Sexuality was identified by the great philosophers of the time as a bodily urge that was unclean in both spirit and practice. Women had already been assigned a worth as lesser yet more evil beings at the mercy of the devil, and were now thought to lack the intrinsic ability to reach the bourgeois mind/body equilibrium. The bourgeois ‘lady’ came to symbolize womanhood. In other words, strong femininity was sinful, and against the ‘natural order’ of things. By criminalizing witchcraft, the physical and social bodies of women were illegalized.
Federici’s theory highlights the impact of the accumulation of differences between men and women at a societal level. This interpretation of primitive accumulation begs a discussion of the process of elite classes exerting influence over social relations and social structure. Widely disseminated propagandized ideologies and ground-level genocidal efforts can be ultimately effective in the implementation of capitalist social stratification. Differences included: inherent trustworthiness or the opposite, sanity, righteousness, clean or manipulative sexuality, knowledge collection and production, ability to reason; these all contributed to the transition of women from community leaders to slave class. In today’s world, I see the effects of witch-hunting everywhere that capitalism has reached. Namely, the implicit assumptions still surrounding the concept of ‘women’s work’, the still lurking idea of natural feminine insanity, the mainstream assumption that women deserve to be raped, the list goes on. The capitalistic notion of ownership of the means of (re)production has relegated women to a position of defense, and it is the perpetual defense of the self on an institutional level that masculinity has never had to endure in the same way.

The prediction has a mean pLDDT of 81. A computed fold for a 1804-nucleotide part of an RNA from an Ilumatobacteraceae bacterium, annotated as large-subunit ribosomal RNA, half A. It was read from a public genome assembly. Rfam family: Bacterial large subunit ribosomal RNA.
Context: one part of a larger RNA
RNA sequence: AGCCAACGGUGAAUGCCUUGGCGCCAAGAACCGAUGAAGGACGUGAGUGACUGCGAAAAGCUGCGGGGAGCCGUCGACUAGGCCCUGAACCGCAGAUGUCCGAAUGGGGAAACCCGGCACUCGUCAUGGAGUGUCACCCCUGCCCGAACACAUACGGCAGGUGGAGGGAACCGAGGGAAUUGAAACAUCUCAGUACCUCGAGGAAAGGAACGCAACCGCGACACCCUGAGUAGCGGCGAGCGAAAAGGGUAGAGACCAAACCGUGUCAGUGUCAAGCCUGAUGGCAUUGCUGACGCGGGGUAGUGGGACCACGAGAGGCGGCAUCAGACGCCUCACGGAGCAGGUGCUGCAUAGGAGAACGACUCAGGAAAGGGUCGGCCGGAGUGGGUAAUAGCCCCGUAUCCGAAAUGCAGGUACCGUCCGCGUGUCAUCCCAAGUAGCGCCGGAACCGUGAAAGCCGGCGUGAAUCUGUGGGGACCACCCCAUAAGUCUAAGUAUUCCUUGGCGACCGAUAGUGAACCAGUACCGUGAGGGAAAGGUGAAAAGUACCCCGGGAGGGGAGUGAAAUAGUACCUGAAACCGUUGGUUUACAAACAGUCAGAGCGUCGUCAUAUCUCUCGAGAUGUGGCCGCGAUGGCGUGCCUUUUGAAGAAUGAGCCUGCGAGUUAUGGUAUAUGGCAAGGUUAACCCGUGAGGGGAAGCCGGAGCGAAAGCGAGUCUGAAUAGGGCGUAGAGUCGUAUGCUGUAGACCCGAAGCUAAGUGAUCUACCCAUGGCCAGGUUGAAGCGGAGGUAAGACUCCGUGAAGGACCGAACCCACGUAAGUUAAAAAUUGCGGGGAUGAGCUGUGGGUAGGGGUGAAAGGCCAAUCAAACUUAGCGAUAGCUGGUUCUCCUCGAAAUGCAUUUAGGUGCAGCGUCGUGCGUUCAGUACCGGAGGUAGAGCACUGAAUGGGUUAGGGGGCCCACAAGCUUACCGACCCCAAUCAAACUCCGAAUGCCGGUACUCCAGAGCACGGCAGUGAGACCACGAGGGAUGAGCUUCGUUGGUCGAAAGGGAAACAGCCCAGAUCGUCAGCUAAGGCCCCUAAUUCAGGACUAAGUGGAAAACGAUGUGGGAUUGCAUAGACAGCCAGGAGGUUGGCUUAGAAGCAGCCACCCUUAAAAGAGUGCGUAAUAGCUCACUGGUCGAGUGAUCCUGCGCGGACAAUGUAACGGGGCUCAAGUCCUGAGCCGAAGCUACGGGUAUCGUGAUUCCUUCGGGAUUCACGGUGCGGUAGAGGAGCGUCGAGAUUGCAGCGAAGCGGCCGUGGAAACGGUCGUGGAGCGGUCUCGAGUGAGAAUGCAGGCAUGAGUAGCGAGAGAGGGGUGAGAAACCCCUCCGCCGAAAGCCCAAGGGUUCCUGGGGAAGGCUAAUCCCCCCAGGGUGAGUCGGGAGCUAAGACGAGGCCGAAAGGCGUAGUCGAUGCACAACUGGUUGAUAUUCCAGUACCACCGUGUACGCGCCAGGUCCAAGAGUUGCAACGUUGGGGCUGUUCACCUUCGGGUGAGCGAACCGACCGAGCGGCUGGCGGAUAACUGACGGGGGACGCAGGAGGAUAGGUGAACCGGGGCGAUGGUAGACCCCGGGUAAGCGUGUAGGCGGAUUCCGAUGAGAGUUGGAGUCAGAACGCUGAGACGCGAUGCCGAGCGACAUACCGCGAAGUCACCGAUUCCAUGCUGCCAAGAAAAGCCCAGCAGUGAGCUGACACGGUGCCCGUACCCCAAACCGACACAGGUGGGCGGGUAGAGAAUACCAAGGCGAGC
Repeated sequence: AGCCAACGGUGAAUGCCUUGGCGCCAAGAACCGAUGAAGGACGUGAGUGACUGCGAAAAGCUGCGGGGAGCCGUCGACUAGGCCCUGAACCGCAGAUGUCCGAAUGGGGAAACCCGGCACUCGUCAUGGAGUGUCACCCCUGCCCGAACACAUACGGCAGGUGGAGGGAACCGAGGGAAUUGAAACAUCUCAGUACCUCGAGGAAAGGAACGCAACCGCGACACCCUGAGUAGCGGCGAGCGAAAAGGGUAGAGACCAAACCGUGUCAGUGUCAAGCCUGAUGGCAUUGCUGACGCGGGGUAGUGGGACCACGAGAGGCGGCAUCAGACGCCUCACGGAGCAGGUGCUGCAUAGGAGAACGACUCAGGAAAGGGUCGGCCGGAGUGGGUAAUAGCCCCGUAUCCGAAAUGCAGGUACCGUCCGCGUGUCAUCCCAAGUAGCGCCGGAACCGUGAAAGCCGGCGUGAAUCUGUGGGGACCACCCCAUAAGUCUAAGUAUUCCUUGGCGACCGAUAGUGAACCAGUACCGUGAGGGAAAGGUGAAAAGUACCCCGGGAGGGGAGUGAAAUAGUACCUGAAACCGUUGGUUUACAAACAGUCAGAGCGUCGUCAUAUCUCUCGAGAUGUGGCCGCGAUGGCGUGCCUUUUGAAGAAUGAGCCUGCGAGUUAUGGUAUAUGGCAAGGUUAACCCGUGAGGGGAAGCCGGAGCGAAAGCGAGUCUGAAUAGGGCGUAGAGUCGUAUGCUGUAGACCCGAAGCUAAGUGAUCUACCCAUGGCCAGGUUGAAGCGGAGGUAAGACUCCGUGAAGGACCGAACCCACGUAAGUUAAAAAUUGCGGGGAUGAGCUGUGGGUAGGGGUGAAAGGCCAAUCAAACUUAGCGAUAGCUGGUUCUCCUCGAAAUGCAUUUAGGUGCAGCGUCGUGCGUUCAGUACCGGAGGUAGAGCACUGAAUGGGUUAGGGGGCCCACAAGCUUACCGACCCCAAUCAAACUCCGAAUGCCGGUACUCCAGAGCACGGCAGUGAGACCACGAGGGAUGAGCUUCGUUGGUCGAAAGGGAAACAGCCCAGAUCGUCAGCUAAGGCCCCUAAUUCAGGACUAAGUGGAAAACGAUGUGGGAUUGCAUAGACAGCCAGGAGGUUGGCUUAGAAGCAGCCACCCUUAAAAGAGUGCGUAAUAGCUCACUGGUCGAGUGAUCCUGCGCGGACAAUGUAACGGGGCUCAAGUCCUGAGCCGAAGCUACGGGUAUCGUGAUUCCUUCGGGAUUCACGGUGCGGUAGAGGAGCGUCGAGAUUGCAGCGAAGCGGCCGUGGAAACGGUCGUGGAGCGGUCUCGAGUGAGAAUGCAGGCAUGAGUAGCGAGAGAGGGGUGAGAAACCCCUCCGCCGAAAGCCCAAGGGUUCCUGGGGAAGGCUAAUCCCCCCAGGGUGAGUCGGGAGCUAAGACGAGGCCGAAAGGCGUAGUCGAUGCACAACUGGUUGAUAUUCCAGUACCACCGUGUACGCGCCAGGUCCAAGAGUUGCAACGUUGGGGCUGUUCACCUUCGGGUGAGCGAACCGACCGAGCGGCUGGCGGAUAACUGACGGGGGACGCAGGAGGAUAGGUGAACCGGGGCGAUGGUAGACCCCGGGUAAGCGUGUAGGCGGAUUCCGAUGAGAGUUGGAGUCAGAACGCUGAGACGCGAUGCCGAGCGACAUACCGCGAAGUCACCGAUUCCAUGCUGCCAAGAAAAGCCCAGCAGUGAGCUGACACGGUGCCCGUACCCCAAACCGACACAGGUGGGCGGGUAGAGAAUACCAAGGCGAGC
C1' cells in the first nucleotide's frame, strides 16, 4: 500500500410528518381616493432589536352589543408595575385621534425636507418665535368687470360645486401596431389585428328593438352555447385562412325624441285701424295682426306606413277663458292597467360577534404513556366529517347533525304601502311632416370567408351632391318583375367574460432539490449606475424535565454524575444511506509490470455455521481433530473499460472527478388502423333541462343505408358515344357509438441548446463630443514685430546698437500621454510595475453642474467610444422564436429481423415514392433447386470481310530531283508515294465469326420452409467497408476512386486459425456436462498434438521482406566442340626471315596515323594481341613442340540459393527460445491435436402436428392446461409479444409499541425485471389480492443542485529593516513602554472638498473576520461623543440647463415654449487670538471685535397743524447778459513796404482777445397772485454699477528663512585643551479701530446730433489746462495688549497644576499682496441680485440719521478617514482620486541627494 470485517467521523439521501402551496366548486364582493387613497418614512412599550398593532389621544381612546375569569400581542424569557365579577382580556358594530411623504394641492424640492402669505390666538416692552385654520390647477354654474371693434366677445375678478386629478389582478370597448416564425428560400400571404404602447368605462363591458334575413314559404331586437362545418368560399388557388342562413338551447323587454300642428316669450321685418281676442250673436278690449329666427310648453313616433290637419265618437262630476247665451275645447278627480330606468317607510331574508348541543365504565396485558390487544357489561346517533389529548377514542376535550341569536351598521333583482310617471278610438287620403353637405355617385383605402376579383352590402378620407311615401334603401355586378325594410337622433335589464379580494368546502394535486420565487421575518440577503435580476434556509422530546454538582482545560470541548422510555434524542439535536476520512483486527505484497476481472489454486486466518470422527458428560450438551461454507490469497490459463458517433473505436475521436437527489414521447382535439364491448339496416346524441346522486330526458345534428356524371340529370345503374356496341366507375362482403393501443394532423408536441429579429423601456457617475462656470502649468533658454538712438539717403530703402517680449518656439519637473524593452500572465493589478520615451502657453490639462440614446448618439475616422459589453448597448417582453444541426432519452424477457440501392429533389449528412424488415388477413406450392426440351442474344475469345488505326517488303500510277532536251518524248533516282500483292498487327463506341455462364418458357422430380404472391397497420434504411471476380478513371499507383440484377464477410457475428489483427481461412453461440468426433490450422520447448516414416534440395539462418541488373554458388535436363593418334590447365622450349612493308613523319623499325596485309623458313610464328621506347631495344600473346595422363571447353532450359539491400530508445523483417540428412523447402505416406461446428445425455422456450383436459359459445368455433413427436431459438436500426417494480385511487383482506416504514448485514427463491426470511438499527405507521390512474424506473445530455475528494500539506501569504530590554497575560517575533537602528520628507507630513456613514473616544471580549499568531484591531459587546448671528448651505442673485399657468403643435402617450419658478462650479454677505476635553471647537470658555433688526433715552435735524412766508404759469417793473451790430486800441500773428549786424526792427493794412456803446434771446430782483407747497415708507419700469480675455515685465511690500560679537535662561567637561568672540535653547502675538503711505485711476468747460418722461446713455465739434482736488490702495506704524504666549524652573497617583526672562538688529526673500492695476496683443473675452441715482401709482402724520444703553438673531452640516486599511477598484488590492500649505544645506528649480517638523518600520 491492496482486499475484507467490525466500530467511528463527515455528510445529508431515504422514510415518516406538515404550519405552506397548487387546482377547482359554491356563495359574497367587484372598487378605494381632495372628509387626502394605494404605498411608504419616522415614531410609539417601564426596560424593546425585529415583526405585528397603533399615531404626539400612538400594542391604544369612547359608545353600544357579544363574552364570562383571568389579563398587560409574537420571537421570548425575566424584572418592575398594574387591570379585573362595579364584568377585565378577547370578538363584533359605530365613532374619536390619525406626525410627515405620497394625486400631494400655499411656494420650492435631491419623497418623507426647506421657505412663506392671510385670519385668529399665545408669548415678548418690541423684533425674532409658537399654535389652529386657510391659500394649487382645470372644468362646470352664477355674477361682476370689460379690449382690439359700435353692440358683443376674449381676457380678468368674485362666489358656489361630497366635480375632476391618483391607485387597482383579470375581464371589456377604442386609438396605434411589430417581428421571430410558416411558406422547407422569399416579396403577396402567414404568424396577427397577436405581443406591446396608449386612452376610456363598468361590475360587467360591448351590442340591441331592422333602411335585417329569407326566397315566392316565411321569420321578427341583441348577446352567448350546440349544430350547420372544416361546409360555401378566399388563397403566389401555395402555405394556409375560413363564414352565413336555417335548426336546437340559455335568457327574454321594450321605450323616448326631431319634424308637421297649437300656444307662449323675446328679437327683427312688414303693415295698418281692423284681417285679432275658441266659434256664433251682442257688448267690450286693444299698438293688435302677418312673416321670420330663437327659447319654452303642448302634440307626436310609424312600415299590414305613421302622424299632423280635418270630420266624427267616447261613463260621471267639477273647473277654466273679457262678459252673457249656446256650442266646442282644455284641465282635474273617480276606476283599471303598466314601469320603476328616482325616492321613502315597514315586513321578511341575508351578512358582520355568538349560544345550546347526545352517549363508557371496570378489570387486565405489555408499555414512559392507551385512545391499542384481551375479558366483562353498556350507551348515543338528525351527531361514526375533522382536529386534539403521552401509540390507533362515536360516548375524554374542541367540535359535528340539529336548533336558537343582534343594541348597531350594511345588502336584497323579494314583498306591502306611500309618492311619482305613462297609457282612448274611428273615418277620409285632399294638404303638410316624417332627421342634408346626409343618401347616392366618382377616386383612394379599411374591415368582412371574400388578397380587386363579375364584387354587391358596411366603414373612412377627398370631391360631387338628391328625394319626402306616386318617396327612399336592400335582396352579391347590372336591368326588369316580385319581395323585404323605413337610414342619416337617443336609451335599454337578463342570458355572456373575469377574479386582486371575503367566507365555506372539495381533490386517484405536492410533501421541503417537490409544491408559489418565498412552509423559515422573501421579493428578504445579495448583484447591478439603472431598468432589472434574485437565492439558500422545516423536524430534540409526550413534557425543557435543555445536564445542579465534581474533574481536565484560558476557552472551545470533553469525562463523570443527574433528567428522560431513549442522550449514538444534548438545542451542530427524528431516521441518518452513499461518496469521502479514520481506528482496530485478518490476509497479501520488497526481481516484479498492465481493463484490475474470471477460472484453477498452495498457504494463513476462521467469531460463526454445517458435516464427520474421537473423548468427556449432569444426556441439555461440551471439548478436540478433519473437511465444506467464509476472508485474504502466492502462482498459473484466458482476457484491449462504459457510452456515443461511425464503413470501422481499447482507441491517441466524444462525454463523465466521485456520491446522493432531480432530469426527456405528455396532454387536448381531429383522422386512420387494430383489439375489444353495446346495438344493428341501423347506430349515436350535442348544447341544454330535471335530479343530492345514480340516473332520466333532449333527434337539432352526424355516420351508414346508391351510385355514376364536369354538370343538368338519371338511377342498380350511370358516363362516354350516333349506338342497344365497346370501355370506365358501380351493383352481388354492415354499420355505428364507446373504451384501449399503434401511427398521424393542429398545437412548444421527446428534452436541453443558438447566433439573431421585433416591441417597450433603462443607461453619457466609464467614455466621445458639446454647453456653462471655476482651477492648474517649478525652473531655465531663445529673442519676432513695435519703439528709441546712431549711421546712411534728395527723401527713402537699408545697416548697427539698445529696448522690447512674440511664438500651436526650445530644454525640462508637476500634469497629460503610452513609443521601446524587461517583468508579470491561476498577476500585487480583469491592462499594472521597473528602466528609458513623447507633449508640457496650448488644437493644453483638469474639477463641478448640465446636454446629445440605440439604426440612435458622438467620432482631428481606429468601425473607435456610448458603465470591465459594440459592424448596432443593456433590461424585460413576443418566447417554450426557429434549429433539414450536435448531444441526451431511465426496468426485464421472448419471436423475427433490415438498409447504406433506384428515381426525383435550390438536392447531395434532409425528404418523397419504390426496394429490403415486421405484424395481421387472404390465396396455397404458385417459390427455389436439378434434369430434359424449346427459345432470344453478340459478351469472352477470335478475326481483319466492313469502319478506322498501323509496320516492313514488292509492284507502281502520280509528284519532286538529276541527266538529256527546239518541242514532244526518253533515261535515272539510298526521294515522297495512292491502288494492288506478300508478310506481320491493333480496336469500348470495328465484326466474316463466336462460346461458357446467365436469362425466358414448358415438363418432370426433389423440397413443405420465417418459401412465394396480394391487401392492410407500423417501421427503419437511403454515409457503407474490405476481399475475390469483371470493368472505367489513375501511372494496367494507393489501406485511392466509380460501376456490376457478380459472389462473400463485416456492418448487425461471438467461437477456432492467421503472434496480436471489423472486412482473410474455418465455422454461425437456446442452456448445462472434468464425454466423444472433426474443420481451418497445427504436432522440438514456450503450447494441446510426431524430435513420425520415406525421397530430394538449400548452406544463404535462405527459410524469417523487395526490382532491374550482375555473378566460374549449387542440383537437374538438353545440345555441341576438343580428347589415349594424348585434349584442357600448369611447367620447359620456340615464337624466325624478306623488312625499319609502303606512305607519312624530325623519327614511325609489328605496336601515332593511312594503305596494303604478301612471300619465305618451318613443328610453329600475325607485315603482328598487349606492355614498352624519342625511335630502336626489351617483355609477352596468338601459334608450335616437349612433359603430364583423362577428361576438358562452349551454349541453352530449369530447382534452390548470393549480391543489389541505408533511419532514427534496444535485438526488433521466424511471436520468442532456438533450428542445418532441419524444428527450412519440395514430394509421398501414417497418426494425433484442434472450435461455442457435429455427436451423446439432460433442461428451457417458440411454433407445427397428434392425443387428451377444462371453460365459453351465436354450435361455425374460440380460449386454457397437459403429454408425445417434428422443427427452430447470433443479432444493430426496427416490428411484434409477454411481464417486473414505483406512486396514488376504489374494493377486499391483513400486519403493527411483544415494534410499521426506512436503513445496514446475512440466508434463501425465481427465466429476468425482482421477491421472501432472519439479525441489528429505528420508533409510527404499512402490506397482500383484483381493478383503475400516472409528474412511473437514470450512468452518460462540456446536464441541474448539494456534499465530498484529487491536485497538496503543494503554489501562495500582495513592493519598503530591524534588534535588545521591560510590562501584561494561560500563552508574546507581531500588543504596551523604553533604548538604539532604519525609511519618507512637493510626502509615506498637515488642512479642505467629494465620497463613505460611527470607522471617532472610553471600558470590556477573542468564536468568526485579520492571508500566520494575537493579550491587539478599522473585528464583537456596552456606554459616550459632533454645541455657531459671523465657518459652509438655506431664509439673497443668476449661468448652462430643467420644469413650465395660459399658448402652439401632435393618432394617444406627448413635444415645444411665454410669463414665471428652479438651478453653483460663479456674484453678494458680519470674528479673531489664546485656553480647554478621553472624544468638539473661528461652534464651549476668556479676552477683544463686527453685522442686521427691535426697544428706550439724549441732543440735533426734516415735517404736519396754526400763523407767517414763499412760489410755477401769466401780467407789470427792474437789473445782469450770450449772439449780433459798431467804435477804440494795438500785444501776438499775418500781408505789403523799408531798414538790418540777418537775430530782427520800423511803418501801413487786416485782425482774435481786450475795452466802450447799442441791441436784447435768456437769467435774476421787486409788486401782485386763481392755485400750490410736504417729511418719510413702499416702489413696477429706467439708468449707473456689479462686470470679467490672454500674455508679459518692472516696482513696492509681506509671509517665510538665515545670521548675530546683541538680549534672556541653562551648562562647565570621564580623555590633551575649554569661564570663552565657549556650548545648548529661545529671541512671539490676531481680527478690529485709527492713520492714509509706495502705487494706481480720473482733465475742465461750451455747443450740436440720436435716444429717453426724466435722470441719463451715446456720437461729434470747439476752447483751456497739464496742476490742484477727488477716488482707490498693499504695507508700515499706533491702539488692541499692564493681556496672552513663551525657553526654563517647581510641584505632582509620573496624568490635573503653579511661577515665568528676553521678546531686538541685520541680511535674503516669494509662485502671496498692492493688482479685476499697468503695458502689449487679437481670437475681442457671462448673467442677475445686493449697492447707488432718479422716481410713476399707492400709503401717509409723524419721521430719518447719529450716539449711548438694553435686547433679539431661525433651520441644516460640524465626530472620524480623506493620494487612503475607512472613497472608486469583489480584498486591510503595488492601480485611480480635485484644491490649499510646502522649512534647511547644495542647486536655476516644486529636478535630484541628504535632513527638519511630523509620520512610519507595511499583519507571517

The physical body was now becoming just a tool of production, for a wage and usually for someone else’s profit.
 Unlike Wood, which was a fairly good snapshot of the rise of Capitalism on a global scale from the hills of England and France, I felt like Federici made this text engaging in a very different way.
 I have to say that this is really outrageous, given that women were literally giving birth to the workforce.
 That the church placed man at the head of all social institutions is telling, in that religious idols were historically feminine and rarely masculine in vision. Witchcraft’s mother goddess was very challenging to the church and the state as complicit conspirators in the social upheaval of the ‘transition’ to capitalism.
 Meaning quiet, housebound, mannered and subservient to male authority.
 So, following Descartes’ logic, the natural order of things is dirty and to be controlled, yet we should ‘naturally’ assume that women are supposed to be subservient to men…the more I read about how this happened the more I want to call it collective insanity.
 The practices of witchcraft equalized men and women intrinsically, and didn’t need a separation of social power to begin with.
 I would argue that we’re all nuts.
 An infuriating political battle in play now.